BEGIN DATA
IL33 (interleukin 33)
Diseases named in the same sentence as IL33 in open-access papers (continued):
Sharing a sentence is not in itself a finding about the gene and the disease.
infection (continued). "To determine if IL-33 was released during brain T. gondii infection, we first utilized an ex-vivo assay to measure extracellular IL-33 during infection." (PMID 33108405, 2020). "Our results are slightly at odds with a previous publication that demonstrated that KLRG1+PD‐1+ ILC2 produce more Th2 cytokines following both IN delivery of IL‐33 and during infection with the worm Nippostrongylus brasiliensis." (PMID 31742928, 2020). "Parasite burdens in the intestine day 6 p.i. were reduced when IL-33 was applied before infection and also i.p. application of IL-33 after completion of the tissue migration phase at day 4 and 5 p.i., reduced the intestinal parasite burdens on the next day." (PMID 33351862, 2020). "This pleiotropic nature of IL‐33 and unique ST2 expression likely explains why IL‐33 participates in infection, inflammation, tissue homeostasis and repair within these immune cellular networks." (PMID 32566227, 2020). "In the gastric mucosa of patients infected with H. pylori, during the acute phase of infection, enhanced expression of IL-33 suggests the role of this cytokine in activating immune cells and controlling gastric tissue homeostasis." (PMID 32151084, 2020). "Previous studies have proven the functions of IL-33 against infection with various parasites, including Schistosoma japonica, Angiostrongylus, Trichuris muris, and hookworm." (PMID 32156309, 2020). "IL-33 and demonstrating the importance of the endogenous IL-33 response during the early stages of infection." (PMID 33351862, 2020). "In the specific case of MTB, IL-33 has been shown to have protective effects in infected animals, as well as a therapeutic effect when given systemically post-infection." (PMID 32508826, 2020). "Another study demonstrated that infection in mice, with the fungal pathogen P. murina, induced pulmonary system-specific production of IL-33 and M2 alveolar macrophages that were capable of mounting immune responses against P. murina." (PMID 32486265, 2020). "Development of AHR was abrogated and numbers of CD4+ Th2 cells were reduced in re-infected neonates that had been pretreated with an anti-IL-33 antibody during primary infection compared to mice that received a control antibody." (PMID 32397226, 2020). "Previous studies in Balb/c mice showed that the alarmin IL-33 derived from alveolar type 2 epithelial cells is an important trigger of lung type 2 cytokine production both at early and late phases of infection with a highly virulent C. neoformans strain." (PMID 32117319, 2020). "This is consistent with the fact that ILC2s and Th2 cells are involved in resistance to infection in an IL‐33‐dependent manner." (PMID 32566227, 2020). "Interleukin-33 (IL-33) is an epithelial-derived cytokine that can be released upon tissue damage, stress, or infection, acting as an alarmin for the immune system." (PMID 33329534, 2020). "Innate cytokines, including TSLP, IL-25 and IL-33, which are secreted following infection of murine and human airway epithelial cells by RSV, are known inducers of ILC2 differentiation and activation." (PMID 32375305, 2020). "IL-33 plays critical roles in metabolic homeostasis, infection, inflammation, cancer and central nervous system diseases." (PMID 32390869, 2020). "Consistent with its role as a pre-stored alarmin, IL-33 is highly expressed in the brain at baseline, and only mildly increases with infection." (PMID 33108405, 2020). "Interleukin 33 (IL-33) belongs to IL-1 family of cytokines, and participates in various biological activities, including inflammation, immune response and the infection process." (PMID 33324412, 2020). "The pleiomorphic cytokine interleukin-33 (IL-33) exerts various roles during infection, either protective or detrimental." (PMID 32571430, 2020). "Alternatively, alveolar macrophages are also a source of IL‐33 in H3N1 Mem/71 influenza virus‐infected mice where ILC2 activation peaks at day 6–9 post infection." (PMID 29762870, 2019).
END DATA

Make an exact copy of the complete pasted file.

IL33 (interleukin 33)
Diseases named in the same sentence as IL33 in open-access papers (continued):
Sharing a sentence is not in itself a finding about the gene and the disease.
infection (continued). "To determine if IL-33 was released during brain T. gondii infection, we first utilized an ex-vivo assay to measure extracellular IL-33 during infection." (PMID 33108405, 2020). "Our results are slightly at odds with a previous publication that demonstrated that KLRG1+PD‐1+ ILC2 produce more Th2 cytokines following both IN delivery of IL‐33 and during infection with the worm Nippostrongylus brasiliensis." (PMID 31742928, 2020). "Parasite burdens in the intestine day 6 p.i. were reduced when IL-33 was applied before infection and also i.p. application of IL-33 after completion of the tissue migration phase at day 4 and 5 p.i., reduced the intestinal parasite burdens on the next day." (PMID 33351862, 2020). "This pleiotropic nature of IL‐33 and unique ST2 expression likely explains why IL‐33 participates in infection, inflammation, tissue homeostasis and repair within these immune cellular networks." (PMID 32566227, 2020). "In the gastric mucosa of patients infected with H. pylori, during the acute phase of infection, enhanced expression of IL-33 suggests the role of this cytokine in activating immune cells and controlling gastric tissue homeostasis." (PMID 32151084, 2020). "Previous studies have proven the functions of IL-33 against infection with various parasites, including Schistosoma japonica, Angiostrongylus, Trichuris muris, and hookworm." (PMID 32156309, 2020). "IL-33 and demonstrating the importance of the endogenous IL-33 response during the early stages of infection." (PMID 33351862, 2020). "In the specific case of MTB, IL-33 has been shown to have protective effects in infected animals, as well as a therapeutic effect when given systemically post-infection." (PMID 32508826, 2020). "Another study demonstrated that infection in mice, with the fungal pathogen P. murina, induced pulmonary system-specific production of IL-33 and M2 alveolar macrophages that were capable of mounting immune responses against P. murina." (PMID 32486265, 2020). "Development of AHR was abrogated and numbers of CD4+ Th2 cells were reduced in re-infected neonates that had been pretreated with an anti-IL-33 antibody during primary infection compared to mice that received a control antibody." (PMID 32397226, 2020). "Previous studies in Balb/c mice showed that the alarmin IL-33 derived from alveolar type 2 epithelial cells is an important trigger of lung type 2 cytokine production both at early and late phases of infection with a highly virulent C. neoformans strain." (PMID 32117319, 2020). "This is consistent with the fact that ILC2s and Th2 cells are involved in resistance to infection in an IL‐33‐dependent manner." (PMID 32566227, 2020). "Interleukin-33 (IL-33) is an epithelial-derived cytokine that can be released upon tissue damage, stress, or infection, acting as an alarmin for the immune system." (PMID 33329534, 2020). "Innate cytokines, including TSLP, IL-25 and IL-33, which are secreted following infection of murine and human airway epithelial cells by RSV, are known inducers of ILC2 differentiation and activation." (PMID 32375305, 2020). "IL-33 plays critical roles in metabolic homeostasis, infection, inflammation, cancer and central nervous system diseases." (PMID 32390869, 2020). "Consistent with its role as a pre-stored alarmin, IL-33 is highly expressed in the brain at baseline, and only mildly increases with infection." (PMID 33108405, 2020). "Interleukin 33 (IL-33) belongs to IL-1 family of cytokines, and participates in various biological activities, including inflammation, immune response and the infection process." (PMID 33324412, 2020). "The pleiomorphic cytokine interleukin-33 (IL-33) exerts various roles during infection, either protective or detrimental." (PMID 32571430, 2020). "Alternatively, alveolar macrophages are also a source of IL‐33 in H3N1 Mem/71 influenza virus‐infected mice where ILC2 activation peaks at day 6–9 post infection." (PMID 29762870, 2019).